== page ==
• Comment spam doesn’t bring the server down as easily as for MovableType.
  • There’s a neat “Post Slug” field that you can use to define each entry’s URL. For example, this entry has a URL ending with “movabletype-to-wordpress” instead of “the-other-switch-from-movabletype-to-wordpress”. Frequent readers would have noticed by now that I like long titles.
  • I feel like I can contribute to WordPress (if they’d have me). That is a good feeling because I’ve always wanted to write some MovableType plugins but never got around to it because of my fear of Perl CGI (I can do Perl string manipulation pretty well, just not CGI).
  • Fast is good!

Time to submit some bugs to WordPress Mosquito.

17 Responses to The “other” switch: From MovableType to WordPress



August 23rd, 2004 at 1am

What about double trackbacking? ;-)


Richard Evans Lee

August 23rd, 2004 at 2am

Aside from my, uh, six, I think, MT weblogs I have one each of WordPress and TextPattern. Haven’t worked much to customize the latter two yet but will be looking for what nifty things you do for WP.



August 23rd, 2004 at 3am

Welcome to the world of WordPress :D
You might read this.
It’s pretty useful and rather thorough when it comes to hacking away at WordPress.


Neil's World

August 23rd, 2004 at 4am

Why I’m not switching to WordPress
Now that I’ve announced the book, I’ve had a couple of emails on the lines of “So I’m guessing you’re not switching to WordPress now, huh?”, and indeed I’m not. The book, however, is not the only thing that’s keeping me with MT and I’d like to…



August 23rd, 2004 at 6am

Are you sure that the comment spam will be reduced by switching to wordpress? I wonder whether a move to the newer version of mt 3.1 (I think) which will come out at the end of the month may have helped you out, and not forced you to move just yet. I have to admit to looking at wordpress, but decided against it, because it involved too much work with redesigns.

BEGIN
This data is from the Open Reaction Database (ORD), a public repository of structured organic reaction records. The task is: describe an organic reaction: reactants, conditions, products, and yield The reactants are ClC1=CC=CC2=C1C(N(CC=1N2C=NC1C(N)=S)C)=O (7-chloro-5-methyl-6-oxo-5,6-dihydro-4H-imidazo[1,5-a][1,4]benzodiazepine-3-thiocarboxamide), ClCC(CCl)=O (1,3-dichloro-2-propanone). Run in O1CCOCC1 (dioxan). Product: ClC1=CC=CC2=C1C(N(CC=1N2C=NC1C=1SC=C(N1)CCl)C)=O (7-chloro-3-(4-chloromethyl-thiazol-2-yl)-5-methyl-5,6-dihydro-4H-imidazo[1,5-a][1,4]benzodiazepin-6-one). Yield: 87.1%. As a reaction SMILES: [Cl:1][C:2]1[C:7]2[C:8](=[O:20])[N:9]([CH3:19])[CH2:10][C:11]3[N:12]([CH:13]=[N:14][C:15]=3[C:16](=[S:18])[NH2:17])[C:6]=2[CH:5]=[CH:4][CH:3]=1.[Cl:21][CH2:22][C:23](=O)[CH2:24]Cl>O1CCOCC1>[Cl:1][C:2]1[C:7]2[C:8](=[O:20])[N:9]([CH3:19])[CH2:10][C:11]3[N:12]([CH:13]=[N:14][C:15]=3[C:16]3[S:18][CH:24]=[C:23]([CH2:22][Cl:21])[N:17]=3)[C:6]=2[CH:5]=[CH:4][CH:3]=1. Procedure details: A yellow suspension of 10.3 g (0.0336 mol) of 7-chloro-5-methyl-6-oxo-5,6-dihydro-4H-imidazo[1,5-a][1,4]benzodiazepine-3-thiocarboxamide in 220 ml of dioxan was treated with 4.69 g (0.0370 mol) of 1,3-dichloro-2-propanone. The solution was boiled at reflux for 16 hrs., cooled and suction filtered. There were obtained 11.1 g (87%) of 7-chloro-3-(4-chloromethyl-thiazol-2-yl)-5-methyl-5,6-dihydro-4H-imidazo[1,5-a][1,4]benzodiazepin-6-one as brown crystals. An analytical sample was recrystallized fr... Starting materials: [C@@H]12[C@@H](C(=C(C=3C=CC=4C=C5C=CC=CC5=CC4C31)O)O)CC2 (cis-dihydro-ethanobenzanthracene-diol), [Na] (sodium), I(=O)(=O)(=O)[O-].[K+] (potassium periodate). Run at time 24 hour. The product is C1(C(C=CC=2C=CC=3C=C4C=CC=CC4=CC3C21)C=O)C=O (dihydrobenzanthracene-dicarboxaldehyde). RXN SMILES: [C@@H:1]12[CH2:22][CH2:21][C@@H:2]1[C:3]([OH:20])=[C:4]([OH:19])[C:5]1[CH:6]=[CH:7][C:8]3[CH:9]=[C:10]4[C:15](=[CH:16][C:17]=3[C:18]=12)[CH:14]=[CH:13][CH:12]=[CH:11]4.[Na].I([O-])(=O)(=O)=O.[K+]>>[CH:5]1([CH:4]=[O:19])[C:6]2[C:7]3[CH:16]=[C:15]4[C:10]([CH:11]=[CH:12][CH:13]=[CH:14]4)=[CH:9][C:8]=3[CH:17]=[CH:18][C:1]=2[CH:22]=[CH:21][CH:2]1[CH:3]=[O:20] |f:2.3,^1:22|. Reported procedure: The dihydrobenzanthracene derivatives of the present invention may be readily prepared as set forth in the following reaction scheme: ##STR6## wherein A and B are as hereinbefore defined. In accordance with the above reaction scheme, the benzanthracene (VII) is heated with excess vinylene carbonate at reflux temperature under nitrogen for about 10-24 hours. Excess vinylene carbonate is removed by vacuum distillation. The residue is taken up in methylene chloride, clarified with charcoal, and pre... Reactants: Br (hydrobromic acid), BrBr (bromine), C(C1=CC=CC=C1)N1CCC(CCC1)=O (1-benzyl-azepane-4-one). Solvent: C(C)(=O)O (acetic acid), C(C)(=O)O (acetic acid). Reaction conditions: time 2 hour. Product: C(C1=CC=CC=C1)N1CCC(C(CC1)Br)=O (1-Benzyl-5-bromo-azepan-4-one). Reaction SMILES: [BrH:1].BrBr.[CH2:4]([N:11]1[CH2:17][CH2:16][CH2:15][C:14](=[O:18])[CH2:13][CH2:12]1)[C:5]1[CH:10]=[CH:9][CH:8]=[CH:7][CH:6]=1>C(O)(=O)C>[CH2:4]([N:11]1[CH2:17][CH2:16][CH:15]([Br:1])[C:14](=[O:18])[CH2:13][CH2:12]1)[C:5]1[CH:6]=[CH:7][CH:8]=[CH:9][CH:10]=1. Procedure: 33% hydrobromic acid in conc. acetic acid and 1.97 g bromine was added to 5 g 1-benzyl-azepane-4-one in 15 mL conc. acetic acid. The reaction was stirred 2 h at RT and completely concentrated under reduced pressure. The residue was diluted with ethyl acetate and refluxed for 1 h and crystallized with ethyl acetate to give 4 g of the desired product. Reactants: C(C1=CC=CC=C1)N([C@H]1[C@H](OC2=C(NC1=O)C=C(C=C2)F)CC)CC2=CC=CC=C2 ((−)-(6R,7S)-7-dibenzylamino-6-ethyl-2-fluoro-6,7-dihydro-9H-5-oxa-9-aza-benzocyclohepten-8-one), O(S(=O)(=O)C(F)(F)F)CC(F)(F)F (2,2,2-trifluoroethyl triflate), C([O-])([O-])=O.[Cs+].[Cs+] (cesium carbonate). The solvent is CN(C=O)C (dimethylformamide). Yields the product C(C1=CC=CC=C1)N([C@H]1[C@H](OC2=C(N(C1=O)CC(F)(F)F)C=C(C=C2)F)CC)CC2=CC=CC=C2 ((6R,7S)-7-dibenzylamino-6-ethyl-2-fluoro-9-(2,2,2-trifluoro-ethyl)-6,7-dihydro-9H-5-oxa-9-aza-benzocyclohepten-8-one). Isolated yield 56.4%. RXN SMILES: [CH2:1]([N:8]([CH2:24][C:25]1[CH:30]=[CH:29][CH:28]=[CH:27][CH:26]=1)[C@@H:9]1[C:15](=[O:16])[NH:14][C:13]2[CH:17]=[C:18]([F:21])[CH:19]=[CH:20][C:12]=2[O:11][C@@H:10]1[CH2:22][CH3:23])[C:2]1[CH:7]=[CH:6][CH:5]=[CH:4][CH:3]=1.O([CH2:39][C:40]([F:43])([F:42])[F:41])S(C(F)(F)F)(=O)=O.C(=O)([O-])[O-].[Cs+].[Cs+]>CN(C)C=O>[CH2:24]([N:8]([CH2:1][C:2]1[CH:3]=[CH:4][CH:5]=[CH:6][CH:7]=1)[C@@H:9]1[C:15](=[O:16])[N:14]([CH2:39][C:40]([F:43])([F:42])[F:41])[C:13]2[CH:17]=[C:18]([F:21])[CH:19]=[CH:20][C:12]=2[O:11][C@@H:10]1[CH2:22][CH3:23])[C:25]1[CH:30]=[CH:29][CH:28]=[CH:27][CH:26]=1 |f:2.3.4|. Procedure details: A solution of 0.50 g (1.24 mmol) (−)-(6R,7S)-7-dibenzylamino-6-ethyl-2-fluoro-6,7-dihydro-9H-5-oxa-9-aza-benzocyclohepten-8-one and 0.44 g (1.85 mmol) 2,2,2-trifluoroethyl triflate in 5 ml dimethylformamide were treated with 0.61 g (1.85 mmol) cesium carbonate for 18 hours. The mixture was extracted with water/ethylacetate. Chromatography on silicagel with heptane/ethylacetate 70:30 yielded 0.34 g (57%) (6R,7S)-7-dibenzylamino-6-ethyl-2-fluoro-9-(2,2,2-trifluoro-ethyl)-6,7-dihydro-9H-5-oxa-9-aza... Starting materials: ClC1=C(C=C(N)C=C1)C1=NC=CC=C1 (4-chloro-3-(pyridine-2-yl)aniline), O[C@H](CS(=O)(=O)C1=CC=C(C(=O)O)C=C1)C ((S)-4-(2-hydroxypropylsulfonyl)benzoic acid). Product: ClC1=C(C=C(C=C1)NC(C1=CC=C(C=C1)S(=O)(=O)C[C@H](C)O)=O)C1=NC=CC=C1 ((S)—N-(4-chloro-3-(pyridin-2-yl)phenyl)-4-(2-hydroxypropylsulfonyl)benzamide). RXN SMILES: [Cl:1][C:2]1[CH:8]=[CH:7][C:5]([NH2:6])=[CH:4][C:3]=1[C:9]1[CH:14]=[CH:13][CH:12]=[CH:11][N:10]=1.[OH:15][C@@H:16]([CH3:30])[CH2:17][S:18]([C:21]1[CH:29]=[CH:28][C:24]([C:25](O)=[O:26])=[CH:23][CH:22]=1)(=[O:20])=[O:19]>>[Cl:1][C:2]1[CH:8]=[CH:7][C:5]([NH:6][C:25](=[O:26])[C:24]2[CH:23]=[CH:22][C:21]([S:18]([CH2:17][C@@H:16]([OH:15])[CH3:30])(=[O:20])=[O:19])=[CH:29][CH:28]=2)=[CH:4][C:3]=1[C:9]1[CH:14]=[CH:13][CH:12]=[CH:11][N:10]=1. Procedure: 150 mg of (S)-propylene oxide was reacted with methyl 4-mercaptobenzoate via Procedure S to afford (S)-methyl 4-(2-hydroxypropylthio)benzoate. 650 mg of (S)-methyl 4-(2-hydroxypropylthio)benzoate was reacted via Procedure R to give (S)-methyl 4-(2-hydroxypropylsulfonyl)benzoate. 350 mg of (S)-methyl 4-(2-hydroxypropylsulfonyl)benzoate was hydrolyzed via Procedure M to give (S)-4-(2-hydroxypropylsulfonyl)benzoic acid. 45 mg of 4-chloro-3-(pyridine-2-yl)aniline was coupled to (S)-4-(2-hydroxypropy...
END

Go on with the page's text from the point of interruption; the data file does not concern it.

Photo Matt

August 23rd, 2004 at 6am

Redemption in a Switch
Chu Yeow switches to WordPress and has an interesting story. Welcome to the family. :) “I can imagine how the rebuilding frenzy brought the server to its metaphorical knees. […] being able to read and understand the source code of WordPress is a ver…



August 23rd, 2004 at 8am

i’m not that deep into code or perl strings or php-backend or what have you, but based simply on the rebuilds alone, i think it was worth the switch. and my blog probably doesn’t see the amount of traffic yours does, but since i’ve been using wp (2 or 3 months) i’ve had ONE spam comment, and it was held for moderation – i <3 wordpress.



August 23rd, 2004 at 8am

I think Ed will find that wordpress will filter out comment spam alot more effectively…

In addition to that, being non-static, it doesn’t have to rebuild everytime a new comment come in, bringing the server down, if a wave of spam comes in. Of course with MT 3.1, you could put every single page on PHP I guess….

I’ve been waiting to see whether you’ll ever make the switch over to WP. Nice to know you did. haha. Seems like the switch went well?


Cheah Chu Yeow

August 23rd, 2004 at 9am

minghong: You’re right I didn’t think of that! No more double TrackBacks too.

Ed: I’m not saying that comment spam will be reduced. I’m saying that there won’t be any nasty rebuilds when I get comment spammed on WP. TedFox pretty much explained what I meant. :)